The McCourtney Institute for Democracy provides research support grants of up to $5,000 for faculty or graduate students within the College of the Liberal Arts. These grants are designed to support research in topics related to democracy.
Projects grounded in either the social sciences or the humanities are equally eligible for consideration. Research conducted with undergraduates is strongly encouraged.
Priority will be given to proposals that coincide with the research agendas of the Institute’s two research centers: the Center for Democratic Deliberation (CDD) and the Center for American Political Responsiveness (CAPR). We especially encourage proposals that broadly address one of the following research clusters within the Institute:
- Democratic Dissent, Protest and Deliberation: addressing questions about how forms of dissent and protest—whether in social movements or institutions of governance—contribute to our understanding of democracy.
- Political and Social Polarization, Discord and Division: addressing questions about polarization among elites and citizens, or excessive partisan conflict in general.
- Political Participation, Civic Engagement and Democratic Responsiveness: addressing questions of political and civic participation, public demands and opinion, and how parties and politicians respond.
- Guardrails of Democracy: addressing questions of how norms and institutions can guide and protect democratic politics from uses of power that threaten it.
To apply, send a one to two-page proposal to email@example.com. We will not be able to fund course releases in this round of proposals. Funding decisions will be made on a rolling basis beginning March 15, 2021.
Your email application should include:
- a brief narrative description of the project
- justification of how the project advances one of the research clusters or Centers’ aims
- a brief accounting of expected expenditures (up to $5,000)
- a time frame for spending the requested funds (funds should be spent in the summer of 2021)
- graduate student applications should be accompanied by a short note of support from the student’s adviser
Allowable expenses include but are not limited to: Salary for undergraduate or graduate research assistants; purchase of research materials including books (note: purchases of IT equipment are not permitted); Travel for research; Travel to present research findings or testimony to government or international agency groups.
Final funding decisions will be made by the directors of the CDD and CAPR in consultation with the Institute’s faculty advisory board.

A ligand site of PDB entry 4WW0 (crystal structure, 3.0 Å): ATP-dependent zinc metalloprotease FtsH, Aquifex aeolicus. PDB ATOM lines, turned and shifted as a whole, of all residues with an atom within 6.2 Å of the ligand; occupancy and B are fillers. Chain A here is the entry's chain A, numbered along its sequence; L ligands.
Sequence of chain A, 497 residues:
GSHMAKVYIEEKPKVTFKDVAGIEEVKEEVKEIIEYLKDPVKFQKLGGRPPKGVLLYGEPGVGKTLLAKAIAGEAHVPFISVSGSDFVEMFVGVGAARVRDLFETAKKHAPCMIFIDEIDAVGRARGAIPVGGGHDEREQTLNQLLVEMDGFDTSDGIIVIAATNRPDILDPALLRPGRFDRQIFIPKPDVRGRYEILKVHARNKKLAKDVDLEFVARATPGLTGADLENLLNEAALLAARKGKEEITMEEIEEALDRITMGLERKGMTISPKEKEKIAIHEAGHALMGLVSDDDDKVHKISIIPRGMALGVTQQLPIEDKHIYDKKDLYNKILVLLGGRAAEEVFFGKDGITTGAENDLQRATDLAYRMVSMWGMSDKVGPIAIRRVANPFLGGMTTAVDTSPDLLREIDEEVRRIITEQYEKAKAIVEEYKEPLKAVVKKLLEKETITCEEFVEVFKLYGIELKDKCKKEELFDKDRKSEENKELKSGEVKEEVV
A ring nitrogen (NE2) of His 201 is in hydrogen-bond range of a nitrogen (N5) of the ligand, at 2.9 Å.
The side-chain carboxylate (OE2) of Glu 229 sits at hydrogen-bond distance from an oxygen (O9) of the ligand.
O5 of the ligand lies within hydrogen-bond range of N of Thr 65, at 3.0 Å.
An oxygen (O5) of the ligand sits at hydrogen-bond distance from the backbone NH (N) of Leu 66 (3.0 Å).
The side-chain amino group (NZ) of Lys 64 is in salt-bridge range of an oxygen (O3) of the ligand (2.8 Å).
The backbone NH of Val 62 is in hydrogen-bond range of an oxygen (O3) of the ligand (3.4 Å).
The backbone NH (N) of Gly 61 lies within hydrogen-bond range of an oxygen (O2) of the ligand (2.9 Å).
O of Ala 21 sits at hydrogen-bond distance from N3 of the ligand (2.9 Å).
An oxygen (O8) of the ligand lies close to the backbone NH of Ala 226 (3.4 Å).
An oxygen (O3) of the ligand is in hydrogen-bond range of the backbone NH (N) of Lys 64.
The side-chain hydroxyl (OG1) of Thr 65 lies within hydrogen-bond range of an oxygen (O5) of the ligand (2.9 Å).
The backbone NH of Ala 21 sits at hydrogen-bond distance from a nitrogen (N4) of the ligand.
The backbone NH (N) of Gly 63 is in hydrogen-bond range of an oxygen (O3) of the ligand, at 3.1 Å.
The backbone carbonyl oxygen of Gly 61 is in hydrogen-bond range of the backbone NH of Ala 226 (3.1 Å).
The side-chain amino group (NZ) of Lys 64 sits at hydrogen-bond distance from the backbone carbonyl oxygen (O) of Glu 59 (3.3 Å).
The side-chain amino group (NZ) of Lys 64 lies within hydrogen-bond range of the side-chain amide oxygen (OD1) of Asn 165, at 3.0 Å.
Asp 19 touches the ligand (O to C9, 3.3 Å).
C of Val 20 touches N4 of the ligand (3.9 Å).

2020 Grant Recipients
- Eliana Hadjiandreou, Psychology Ph.D. Student: Empathic Response and Prosocial Intentions Between Political Outgroups
- Jens-Uwe Guettel, Associate Professor of History and German: Radical Democracy in Germany 1871-1918
- Michele Kennerly, Associate Professor of Communication Arts and Sciences: Automatic Athens: Technology, Place, and Democratic Promise, 1820-2020
- Cyanne Loyle, Associate Professor of Political Science: Rebel Rules: The Impact of Rebel Group Judiciaries on Democracy and Rule of Law
- K. Bailey Thomas, Philosophy Ph.D. Student: Insidious Ignorance
- Joseph Wright, Professor of Political Science: Technology and the Personalization of Politics
- Wayne Yeung, Comparative Literature Ph.D. Student: The Nation and its Discontents: Ethnographies of the People from the Peripheries
2019 Grant Recipients
- Brendan Bolte, Political Science Ph.D. student: Rebel Electoral Competition and Local Economic Reconstruction After Civil War
- Kerby Goff, Sociology Ph.D. student: Protestant Missionaries, NGO formation and Contemporary Civil Society
- Sophia McClennen, Professor of Comparative Literature and International Studies: The Revolution will be Satirized
- Michael Nelson, Associate Professor of Political Science: Do Incumbents Benefit from Attacks on Democratic Institutions?
- Eric Plutzer, Professor of Political Science, and Joe Phillips, Political Science Ph.D. student: Negative Emotions, Hope, and Political Mobilization
- Vineeta Yadav (Associate Professor of Political Science): Elite Religiosity and its Consequences for Democratic Institutions and liberal Civil Liberties: A Comparative Study of India